In addition, on three separate occasions Congress has expressly authorized the release of rap sheets for other limited purposes. In 1972 it provided for such release to officials of federally chartered or insured banking institutions and “if authorized by State statute and approved by the Attorney General, to officials of State and local governments for purposes of employment and licensing . . . .” 86 Stat. 1115. In 1975, in an amendment to the Securities Exchange Act of 1934, Congress permitted the Attorney General to release rap sheets to self-regulatory organizations in the securities industry. See 15 U. S. C. § 78q(f)(2) (1982 ed., Supp V). And finally, in 1986 Congress authorized release of criminal-history information to licensees or applicants before the Nuclear Regulatory Commission. See 42 U.S.C. § 2169(a). These three targeted enactments — all adopted after the FOIA was passed in 1966 — are consistent with the view that Congress understood and did not disapprove the FBI’s general policy of treating rap sheets as nonpublic documents.
Although much rap-sheet information is a matter of public record, the availability and dissemination of the actual rap sheet to the public is limited. Arrests, indictments, convictions, and sentences are public events that are usually documented in court records. In addition, if a person's entire criminal history transpired in a single jurisdiction, all of the contents of his or her rap sheet may be available upon request in that jurisdiction […]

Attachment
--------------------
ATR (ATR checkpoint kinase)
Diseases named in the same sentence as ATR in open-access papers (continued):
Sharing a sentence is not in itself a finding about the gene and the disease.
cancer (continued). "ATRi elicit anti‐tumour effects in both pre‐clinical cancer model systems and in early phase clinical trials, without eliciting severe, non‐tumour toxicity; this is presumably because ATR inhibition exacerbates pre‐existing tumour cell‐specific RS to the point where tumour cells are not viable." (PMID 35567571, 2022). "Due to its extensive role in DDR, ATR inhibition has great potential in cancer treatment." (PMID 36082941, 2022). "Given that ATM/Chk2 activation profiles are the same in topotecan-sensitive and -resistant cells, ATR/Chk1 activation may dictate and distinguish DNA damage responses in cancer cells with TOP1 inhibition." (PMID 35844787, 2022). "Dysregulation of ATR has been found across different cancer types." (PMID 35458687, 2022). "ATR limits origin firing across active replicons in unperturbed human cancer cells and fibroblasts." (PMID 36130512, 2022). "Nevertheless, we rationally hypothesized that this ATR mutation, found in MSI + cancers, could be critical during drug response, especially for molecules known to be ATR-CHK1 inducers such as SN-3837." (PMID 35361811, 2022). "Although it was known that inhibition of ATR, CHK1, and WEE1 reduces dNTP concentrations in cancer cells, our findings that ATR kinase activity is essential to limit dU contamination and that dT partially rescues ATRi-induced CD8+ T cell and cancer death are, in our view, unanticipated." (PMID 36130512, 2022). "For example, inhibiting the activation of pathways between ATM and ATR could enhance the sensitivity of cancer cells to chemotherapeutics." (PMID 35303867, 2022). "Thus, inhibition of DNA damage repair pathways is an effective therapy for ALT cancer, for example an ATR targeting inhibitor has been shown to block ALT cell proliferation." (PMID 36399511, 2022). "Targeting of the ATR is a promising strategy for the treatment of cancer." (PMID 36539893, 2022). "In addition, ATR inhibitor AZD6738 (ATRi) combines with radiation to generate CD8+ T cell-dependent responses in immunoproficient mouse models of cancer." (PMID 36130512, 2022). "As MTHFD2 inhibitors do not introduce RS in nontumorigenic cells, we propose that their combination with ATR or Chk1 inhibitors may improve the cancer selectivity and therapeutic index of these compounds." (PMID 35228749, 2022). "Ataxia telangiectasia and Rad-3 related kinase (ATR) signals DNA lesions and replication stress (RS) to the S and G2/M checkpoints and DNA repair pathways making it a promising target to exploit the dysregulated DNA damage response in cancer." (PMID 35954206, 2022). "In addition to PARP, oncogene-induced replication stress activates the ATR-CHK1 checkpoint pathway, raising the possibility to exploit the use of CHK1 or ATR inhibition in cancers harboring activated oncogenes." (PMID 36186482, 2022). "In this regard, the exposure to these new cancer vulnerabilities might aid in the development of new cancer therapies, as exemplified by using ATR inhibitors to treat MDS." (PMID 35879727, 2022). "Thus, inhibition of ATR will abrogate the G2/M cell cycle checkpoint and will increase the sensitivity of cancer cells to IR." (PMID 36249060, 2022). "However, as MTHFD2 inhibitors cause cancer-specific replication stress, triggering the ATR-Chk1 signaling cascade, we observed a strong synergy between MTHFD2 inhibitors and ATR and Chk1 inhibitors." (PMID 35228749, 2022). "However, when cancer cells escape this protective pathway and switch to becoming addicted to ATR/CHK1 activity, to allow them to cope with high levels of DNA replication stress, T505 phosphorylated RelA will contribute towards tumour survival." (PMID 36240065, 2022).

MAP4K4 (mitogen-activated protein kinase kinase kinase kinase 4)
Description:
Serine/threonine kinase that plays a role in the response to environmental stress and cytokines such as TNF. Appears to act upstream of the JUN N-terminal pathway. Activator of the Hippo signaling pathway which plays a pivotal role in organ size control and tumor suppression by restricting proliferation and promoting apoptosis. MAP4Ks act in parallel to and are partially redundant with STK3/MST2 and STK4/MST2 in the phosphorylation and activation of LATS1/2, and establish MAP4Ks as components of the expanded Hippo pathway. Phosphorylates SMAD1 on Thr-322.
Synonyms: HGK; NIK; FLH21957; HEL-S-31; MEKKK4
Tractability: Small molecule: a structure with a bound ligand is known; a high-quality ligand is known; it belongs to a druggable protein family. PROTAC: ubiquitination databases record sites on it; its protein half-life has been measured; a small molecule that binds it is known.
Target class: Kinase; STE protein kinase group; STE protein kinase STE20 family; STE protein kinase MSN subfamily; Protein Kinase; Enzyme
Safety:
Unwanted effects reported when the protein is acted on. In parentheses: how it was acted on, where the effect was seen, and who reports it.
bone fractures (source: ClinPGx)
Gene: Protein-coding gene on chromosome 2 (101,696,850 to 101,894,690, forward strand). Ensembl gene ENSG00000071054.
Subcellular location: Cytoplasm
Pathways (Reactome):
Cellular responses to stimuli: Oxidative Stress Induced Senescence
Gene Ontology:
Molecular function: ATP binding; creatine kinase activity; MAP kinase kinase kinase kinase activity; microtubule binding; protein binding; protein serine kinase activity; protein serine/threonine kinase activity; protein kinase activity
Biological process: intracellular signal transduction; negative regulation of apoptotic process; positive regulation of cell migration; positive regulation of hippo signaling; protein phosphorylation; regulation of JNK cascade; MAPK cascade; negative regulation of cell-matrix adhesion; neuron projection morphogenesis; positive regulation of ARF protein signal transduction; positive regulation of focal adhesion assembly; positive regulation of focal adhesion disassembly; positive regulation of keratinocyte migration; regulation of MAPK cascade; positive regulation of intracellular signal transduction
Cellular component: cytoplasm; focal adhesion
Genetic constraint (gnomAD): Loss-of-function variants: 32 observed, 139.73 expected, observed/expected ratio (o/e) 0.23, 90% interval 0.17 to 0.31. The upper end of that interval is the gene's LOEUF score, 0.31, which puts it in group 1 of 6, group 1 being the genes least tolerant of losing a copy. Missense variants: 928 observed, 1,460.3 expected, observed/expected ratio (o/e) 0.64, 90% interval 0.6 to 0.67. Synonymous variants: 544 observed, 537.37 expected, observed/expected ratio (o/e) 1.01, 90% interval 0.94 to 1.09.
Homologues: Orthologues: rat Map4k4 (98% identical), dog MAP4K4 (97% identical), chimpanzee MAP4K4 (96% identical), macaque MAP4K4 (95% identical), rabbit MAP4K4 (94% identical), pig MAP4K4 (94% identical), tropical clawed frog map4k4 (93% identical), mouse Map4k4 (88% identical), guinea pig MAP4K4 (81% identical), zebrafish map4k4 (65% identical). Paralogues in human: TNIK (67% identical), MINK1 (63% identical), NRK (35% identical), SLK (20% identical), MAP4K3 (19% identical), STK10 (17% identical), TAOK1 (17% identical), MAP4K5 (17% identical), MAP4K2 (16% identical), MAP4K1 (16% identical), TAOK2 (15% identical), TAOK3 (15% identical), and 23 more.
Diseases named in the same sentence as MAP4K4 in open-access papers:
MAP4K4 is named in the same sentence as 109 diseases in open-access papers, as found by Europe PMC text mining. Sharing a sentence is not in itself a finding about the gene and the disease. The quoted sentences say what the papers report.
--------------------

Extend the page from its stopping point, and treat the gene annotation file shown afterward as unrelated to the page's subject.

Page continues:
The statute known as the FOIA is actually a part of the Administrative Procedure Act (APA). Section 3 of the APA as enacted in 1946 gave agencies broad discretion concerning the publication of governmental records. In 1966 Congress amended that section to implement “a general philosophy of full agency disclosure.” The amendment required agencies to publish their rules of procedure in the Federal Register, 5 U.S.C. § 552(a)(1)(C), and to make available for public inspection and copying their opinions, statements of policy, interpretations, and staff manuals and instructions that are not published in the Federal Register, § 552(a)(2). In addition, § 552(a)(3) requires every agency “upon any request for records which . . . reasonably describes such records" to make such records "promptly available to any person.” If an agency improperly withholds any documents, the district court has jurisdiction to order their production. Unlike the review of other agency action that must be upheld if supported by substantial evidence and not arbitrary or capricious, the FOIA expressly places the burden “on the agency to sustain its action" and directs the district courts to "determine the matter de novo.”
Congress exempted nine categories of documents from the FOIA’s broad disclosure requirements. Three of those exemptions are arguably relevant to this case. Exemption 3 applies to documents that are specifically exempted from disclosure by another statute. § 552(b)(3). Exemption 6 protects “personnel and medical files and similar files the disclosure of which would constitute a clearly unwarranted invasion of personal privacy.” § 552(b)(6). Exemption 7(C) excludes records or information compiled for law enforcement purposes, “but only to the extent that the production of such [materials] . . . could reasonably be expected to constitute an unwarranted invasion of personal privacy.” § 552(b)(7)(C).